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False fire alarms are dangerous

Firefighters put their lives at risk on a daily basis, whether it is racing to put out a fire or rescuing people from dangerous situations.

But here in Lethbridge there is another kind of risk facing firefighters. False fire alarms, while not the deadly threat everyone expects them to be, have a hidden danger to them that not many are aware of.

Mark Hoveling of the Lethbridge Fire department says that around 30 per cent of firefighters die in car accidents on the way to or coming back from a call.

“There is a danger factor. The leading cause of death for firefighters doesn’t occur until they get back from a call. Heart attacks kill more firefighters than anything. Their adrenaline gets pumping and it takes them a while to calm down completely.”

Many residents at Lethbridge College know firsthand about how often the fire alarms go off and for what reasons.

Someone forgot to shut the bathroom door after a shower and the alarm picked up the steam, or forgot a pizza in the oven and filled the house with smoke. Now while these all seem fairly silly, they are putting the people in charge of saving lives in danger.

When the alarms go off the fire department is notified immediately, so they come racing through traffic and traffic lights to get here to potentially have to remove some college students from a dangerous situation, only to find out that, yes, someone did forget to shut the bathroom door, or yes, someone did forget their pizza in the oven.

But this doesn’t happen just at Lethbridge College. This is a problem happening all over the city.

And as a result, the city is no longer paying the bill for the fire department to rush out to the scene anymore. Hoveling, who is in charge of public education at the Lethbridge Fire Department, says on top of the city dumping the burden onto residents, a new fine will be activated on top of it.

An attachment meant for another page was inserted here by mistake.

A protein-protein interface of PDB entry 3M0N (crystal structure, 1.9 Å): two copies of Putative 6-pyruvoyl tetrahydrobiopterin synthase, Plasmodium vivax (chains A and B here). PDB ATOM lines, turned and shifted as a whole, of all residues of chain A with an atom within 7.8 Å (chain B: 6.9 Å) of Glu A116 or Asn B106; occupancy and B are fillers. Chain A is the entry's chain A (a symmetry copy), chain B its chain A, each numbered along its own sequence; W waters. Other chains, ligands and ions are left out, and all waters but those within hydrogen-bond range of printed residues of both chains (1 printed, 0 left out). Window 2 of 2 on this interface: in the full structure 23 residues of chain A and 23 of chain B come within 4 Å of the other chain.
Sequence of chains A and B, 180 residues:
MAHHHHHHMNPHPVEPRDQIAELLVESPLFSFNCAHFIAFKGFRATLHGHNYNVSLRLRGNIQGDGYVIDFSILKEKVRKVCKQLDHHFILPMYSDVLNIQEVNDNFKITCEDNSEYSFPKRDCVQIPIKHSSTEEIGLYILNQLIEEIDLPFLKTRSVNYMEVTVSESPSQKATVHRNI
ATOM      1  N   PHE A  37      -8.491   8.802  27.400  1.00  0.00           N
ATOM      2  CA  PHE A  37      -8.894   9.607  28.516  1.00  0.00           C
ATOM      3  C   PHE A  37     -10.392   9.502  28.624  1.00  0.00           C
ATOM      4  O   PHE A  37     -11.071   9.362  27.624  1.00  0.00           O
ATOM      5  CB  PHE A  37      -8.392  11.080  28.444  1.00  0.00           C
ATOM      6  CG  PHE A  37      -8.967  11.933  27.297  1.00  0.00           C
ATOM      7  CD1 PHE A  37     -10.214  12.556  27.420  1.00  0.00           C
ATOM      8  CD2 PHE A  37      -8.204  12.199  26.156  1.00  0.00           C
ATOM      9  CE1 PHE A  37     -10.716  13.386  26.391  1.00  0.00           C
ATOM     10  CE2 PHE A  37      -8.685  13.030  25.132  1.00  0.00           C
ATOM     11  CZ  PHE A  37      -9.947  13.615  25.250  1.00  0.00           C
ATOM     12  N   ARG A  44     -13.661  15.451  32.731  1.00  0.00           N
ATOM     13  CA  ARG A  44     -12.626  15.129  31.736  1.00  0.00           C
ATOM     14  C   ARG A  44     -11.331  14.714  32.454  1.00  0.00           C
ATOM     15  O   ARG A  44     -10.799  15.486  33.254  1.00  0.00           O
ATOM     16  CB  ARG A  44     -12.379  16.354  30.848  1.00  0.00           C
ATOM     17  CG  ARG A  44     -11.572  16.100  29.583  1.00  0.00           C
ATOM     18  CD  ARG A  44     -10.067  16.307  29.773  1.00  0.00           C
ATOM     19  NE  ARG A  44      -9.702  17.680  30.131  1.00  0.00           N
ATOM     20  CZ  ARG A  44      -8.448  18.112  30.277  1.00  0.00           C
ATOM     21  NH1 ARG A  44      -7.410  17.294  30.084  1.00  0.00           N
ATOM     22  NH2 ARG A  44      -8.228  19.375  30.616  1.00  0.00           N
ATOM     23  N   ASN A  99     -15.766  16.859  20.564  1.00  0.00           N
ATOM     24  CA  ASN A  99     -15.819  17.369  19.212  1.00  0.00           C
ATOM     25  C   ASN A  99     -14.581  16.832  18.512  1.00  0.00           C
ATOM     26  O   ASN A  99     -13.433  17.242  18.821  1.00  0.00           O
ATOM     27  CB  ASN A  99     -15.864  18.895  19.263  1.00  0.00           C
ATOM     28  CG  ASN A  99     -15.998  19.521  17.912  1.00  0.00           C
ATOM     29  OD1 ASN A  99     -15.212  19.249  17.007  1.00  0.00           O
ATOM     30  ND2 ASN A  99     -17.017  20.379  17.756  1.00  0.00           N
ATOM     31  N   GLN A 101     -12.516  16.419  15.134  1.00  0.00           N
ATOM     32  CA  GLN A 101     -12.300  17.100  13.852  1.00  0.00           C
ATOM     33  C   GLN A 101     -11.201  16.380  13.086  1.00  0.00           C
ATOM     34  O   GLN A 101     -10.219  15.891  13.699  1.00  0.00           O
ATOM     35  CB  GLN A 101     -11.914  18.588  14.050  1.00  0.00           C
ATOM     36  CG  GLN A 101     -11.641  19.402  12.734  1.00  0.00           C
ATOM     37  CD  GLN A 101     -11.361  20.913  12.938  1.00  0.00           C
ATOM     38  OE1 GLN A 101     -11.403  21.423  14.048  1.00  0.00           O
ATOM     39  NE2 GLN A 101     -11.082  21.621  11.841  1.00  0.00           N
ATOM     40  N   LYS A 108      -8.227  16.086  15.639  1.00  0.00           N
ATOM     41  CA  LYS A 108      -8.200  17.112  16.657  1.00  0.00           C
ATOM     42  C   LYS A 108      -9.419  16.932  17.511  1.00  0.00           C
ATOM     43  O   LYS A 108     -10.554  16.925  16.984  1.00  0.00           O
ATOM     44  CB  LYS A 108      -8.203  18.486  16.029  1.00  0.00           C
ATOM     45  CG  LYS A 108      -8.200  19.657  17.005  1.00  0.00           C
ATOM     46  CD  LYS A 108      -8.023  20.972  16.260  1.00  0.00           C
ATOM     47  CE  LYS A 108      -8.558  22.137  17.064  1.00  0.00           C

“In 2010 city council passed a bylaw stating that, if there are repeated false alarms, there would be a fee.”

Although there is no charge for the first false alarm, the charges start at $75 and go all the way to $625 where it will stay at until the previous year has passed, and everyone is set back to zero.

Here at the college, it seems the students won’t be coughing up the dough to pay for these fees. However, Kim Sullivan, manager of ancillary learning at Lethbridge college, says educating the students at the college is the best way to avoid issues,

“A big part of it can be some more time spent on education. How do we get folks out to these information sessions? Things are going to happen. For many it’s their first time away from home. It’s awareness.”

While Sullivan agrees the alarms aren’t able to tell the difference between steam from a shower or smoke from a fire, he believes a simple change is location of the alarms may help better the situation.

Sullivan says in the past they have seen fires get out of control from students lighting the bugs in their residences on fire with lighters.

Sullivan says many times it comes from silliness, but he wants everyone to remember the fire alarms on campus are there for a reason.

“It is an inconvenience, and one of the things we don’t want to get into is, ‘Oh, it’s just an alarm, it doesn’t matter.’ I think fire is one of the leading causes of death on North American campuses.”

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